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'Ugly Duckling,' With Western Twist, Is a Beauty

July 25, 2002|LYNNE HEFFLEY | TIMES STAFF WRITER

"Ya ought not to make fun of this little feller....Ya never know what the world has in store."

The "Ugly Duckling," cowboy style.

That western twist on a fairy tale classic is just part of what's in store for audiences at the Occidental Children's Theater's latest summer frolic, the "The Good, the Bad & the Ugly Duckling," funny folk tales mixed with zingy physical comedy for the whole family.

Back for its seventh season at Occidental College's outdoor Remsen Bird Hillside Theater, this dynamic company of talented actors, guided by artistic director Jamie Angell, is as fresh and entertaining as ever.

In the show's "Ugly Duckling" centerpiece, a bad kitty (Olivia Killingsworth) is a major player in the illegal rare-bird trade, stealing eggs and selling the fledglings. Her plans for a particularly large egg, however, go awry, and the resulting strange hatchling (Ursula McClelland) is rejected by a daffy duck (Aaron Henne), who relinquishes its care to a mysterious cowboy (Joe Quadres).

With his help, Ugly finds her real family, despite a mean sheriff ("In these here parts, bein' ugly is a hangin' offense"), Kitty's bumbling canine henchmen and goofy one-liners throughout.

Three other wacky adaptations precede this ducky tale: "The Fox and the Monkey," a humorous cautionary fable from Bolivia; "Foma Berennikov," a Russian yarn about a one-eyed simpleton who inadvertently becomes a hero (a hilarious turn by tall, lanky Joseph Chandler); and "The Flying Head." In this strange little Iroquois tale, actors Quadres, Chandler and Eamon Armstrong portray the marauding, monster head.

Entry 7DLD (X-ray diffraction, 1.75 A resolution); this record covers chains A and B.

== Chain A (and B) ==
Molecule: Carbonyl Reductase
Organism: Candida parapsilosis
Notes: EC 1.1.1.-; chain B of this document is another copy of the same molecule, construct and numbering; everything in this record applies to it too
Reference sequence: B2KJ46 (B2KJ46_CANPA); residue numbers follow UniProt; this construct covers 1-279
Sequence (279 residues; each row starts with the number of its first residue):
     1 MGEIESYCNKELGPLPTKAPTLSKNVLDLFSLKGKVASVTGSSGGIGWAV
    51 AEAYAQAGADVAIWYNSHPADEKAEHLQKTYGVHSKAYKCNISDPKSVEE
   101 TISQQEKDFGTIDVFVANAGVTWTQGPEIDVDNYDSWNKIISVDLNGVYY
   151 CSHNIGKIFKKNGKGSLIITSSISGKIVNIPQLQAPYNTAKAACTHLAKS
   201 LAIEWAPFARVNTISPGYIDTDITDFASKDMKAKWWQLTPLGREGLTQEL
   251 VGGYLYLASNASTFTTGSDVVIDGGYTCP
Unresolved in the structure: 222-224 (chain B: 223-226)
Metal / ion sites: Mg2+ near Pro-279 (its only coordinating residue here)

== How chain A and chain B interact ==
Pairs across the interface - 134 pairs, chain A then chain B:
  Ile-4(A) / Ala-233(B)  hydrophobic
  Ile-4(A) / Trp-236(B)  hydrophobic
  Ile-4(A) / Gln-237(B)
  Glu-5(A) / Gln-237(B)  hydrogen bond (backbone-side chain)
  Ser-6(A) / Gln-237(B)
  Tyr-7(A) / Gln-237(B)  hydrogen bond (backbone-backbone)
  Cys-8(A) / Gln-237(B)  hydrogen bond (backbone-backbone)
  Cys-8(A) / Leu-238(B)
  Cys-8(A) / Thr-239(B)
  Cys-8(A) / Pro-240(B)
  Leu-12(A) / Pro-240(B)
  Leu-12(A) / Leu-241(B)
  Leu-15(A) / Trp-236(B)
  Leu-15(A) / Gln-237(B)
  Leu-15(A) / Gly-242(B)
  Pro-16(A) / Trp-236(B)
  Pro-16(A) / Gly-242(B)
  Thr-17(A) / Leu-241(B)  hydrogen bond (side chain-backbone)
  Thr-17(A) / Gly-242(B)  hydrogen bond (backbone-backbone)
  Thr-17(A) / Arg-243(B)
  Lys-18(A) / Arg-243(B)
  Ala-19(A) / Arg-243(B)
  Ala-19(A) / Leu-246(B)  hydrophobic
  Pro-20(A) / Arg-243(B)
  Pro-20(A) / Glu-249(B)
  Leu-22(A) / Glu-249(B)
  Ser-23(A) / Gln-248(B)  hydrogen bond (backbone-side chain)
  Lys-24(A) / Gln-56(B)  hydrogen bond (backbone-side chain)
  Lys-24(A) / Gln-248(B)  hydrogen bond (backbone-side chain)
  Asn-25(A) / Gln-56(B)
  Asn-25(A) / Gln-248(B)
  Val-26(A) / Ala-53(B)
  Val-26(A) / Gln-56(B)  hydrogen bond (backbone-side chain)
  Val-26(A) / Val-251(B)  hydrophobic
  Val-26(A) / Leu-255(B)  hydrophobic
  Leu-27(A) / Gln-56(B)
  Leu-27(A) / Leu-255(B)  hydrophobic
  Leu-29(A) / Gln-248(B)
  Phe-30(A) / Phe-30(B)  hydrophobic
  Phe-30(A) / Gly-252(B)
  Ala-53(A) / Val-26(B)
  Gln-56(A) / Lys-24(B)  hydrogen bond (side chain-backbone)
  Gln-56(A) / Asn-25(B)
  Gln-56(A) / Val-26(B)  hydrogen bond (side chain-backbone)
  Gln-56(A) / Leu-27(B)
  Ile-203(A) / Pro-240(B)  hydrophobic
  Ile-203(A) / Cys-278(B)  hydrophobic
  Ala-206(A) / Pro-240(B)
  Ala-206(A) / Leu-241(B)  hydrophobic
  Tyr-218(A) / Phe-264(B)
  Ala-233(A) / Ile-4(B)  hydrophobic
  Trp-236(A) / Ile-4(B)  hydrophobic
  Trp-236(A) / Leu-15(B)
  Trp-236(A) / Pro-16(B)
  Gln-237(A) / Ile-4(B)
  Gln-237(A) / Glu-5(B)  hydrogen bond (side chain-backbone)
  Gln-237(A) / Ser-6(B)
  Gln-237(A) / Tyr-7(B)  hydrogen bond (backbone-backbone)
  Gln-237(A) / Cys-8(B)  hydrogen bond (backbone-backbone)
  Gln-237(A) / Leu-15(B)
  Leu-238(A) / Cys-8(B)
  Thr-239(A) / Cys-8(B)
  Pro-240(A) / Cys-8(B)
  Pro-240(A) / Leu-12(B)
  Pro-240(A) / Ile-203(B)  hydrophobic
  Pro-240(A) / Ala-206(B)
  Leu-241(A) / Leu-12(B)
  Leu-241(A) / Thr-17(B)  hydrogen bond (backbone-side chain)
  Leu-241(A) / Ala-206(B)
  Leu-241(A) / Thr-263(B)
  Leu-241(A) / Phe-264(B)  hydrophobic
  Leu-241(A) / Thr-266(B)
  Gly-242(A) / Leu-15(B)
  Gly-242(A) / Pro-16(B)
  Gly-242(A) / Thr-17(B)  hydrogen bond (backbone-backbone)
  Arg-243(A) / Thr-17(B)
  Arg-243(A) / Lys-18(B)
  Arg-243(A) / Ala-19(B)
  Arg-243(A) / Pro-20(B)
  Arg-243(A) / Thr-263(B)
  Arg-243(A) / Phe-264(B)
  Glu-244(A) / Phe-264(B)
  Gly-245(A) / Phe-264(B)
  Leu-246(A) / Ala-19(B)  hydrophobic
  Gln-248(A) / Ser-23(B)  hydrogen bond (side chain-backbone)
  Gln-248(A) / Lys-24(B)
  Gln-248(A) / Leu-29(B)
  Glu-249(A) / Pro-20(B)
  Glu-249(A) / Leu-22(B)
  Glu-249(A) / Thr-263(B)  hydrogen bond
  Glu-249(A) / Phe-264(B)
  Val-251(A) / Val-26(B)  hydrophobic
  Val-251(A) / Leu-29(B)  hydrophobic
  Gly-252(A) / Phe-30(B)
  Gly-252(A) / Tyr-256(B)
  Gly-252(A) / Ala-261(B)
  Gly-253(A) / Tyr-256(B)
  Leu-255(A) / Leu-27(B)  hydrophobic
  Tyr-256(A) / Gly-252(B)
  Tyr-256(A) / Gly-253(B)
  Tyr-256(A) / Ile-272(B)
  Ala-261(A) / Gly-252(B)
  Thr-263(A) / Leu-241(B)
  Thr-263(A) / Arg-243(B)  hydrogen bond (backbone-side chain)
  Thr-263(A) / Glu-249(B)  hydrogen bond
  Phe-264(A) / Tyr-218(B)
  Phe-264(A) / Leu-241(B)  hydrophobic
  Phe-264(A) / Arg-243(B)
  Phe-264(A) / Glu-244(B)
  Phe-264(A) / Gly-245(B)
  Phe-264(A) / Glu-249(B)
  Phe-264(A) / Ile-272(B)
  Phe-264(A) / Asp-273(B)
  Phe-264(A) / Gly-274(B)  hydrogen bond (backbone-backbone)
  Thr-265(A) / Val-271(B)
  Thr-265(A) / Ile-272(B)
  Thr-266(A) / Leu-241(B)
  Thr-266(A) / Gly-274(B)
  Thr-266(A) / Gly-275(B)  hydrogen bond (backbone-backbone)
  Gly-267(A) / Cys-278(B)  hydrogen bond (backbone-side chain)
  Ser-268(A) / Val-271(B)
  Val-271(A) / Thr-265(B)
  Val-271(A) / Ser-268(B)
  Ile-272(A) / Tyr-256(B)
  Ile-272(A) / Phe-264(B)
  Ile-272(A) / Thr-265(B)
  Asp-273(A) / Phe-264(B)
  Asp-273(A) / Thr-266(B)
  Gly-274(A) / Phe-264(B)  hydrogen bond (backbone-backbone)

All four tales are brought vividly to life without benefit of sets or props, save for long wooden poles and swaths of black cloth. These are creatively manipulated by the actors to serve as walls, houses, rivers, mountains and more.

The actors themselves, solo and in acrobatic groups, use their bodies to form thrones, boats, trees, doors, and a stew pot (Killingsworth) that the greedy Monkey (Quadres) gets stuck on his head.

One memorable innovation: a "babbling brook" formed by three actors lying flat on their backs in a vertical row. They comically underscore the action of the scene with a steady stream of hot air and petulance, punctuated by their fretfully waving hands. As the brook dries up, the actors, one by one, somersault out of the scene. It's a little gem of a performance in this unpretentiously clever show.

* "The Good, the Bad & the Ugly Duckling," Occidental College, Remsen Bird Hillside Theater, 1600 Campus Drive, Eagle Rock, Thursdays-Saturdays, 10 a.m. through Aug. 24. Adults, $8; children ages 12 and under, $5. (323) 259-2922. Running time: 1 hour.

Making Music: Three top-notch performers are making local family concert appearances in the coming weeks, beginning with very off-the-wall rock duo, They Might Be Giants, who will perform songs from its first family album, "No!" on Sunday at Storyopolis.

Acoustic duo Trout Fishing in America, a 2002 Grammy nominee for "Best Musical Album for Children" for its "inFINity" CD, will appear in concert at the Getty Museum on Aug. 17. And longtime folk singer-songwriter faves Cathy Fink and Marcy Marxer will provide family entertainment at the Skirball Cultural Center's "Food Festival" on Aug. 18.

* "They Might Be Giants," Storyopolis, 116 N. Robertson Blvd., Plaza A, L.A., Sunday at 2 p.m. $6-$10; under age 3, free. (310) 358-2500. "Trout Fishing in America," Getty Museum, 1200 Getty Center Drive, L.A., Aug. 17, 4 and 5 p.m. (310) 440-7300. "Food Festival: Cathy Fink and Marcy Marxer," Skirball Cultural Center, 2701 N. Sepulveda Blvd., L.A., Aug. 18, 11:30 a.m. and 12:30 p.m. Festival admission: $6-$8; members and children under age 12, free. (310) 440-4544.

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